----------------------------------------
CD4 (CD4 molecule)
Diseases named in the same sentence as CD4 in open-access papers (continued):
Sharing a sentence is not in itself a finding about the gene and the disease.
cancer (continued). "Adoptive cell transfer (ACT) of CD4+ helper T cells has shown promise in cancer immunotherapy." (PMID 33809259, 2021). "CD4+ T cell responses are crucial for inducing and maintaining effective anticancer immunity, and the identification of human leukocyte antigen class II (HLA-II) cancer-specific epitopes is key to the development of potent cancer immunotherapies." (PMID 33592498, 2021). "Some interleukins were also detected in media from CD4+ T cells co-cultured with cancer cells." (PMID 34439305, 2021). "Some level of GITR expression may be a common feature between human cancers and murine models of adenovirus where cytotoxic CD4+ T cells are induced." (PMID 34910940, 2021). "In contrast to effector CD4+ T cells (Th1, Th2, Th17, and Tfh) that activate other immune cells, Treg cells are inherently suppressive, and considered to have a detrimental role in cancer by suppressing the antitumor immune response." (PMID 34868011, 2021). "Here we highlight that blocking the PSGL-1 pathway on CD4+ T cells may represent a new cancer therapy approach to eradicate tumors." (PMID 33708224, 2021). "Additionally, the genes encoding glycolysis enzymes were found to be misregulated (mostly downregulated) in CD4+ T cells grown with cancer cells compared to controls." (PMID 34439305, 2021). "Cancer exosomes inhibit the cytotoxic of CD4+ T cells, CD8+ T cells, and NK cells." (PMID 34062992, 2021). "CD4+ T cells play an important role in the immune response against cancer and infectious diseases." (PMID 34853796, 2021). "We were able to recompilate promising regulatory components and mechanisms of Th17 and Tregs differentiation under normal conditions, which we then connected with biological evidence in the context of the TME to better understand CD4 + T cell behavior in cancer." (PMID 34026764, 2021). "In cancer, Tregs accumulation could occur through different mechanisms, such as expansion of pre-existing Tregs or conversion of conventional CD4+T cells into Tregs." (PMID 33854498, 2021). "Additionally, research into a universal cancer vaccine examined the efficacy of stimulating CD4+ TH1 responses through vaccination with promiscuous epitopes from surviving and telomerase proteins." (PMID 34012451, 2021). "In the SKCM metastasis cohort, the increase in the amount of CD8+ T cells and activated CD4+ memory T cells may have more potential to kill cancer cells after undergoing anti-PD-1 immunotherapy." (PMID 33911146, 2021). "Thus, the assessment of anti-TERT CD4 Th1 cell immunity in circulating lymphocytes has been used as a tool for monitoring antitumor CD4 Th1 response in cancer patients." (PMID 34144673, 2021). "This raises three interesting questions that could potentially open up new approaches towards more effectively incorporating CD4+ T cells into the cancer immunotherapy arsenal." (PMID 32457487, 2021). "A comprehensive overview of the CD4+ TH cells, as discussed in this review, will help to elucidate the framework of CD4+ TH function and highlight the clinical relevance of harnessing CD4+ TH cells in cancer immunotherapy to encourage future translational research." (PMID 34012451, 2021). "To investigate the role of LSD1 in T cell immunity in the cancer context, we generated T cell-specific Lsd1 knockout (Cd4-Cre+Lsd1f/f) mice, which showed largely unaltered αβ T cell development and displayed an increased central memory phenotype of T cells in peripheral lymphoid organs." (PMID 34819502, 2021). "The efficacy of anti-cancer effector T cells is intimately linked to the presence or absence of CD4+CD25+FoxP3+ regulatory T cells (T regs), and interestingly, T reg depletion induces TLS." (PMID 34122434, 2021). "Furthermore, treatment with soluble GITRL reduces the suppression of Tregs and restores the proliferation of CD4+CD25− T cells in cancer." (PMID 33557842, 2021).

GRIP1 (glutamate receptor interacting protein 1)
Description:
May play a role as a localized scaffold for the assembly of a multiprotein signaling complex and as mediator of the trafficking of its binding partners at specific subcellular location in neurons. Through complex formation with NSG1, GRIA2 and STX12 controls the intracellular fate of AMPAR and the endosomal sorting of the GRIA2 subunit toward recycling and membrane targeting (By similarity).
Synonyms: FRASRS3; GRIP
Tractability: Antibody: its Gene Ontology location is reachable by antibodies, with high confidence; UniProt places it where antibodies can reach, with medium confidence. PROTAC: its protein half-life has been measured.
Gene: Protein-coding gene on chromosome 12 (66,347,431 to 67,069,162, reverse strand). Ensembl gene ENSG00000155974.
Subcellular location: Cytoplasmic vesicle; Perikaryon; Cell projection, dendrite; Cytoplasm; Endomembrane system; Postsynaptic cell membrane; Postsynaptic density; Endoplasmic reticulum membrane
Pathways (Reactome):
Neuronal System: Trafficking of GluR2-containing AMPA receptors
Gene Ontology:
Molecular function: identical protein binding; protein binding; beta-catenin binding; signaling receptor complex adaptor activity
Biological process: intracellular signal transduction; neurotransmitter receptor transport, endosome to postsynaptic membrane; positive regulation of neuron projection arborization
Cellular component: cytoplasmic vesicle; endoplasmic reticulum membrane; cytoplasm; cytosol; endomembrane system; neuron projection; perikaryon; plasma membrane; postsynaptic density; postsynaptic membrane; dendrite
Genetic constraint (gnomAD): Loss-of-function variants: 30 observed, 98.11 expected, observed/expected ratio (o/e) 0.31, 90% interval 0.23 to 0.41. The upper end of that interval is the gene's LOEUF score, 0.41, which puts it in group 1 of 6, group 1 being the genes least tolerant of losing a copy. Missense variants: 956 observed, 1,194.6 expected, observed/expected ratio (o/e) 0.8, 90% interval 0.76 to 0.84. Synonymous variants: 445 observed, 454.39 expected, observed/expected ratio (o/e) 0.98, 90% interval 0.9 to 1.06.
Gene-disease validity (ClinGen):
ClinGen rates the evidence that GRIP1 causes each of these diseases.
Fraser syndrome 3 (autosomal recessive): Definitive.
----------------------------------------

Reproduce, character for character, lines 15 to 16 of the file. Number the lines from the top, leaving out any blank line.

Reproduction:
Molecular function: identical protein binding; protein binding; beta-catenin binding; signaling receptor complex adaptor activity
Biological process: intracellular signal transduction; neurotransmitter receptor transport, endosome to postsynaptic membrane; positive regulation of neuron projection arborization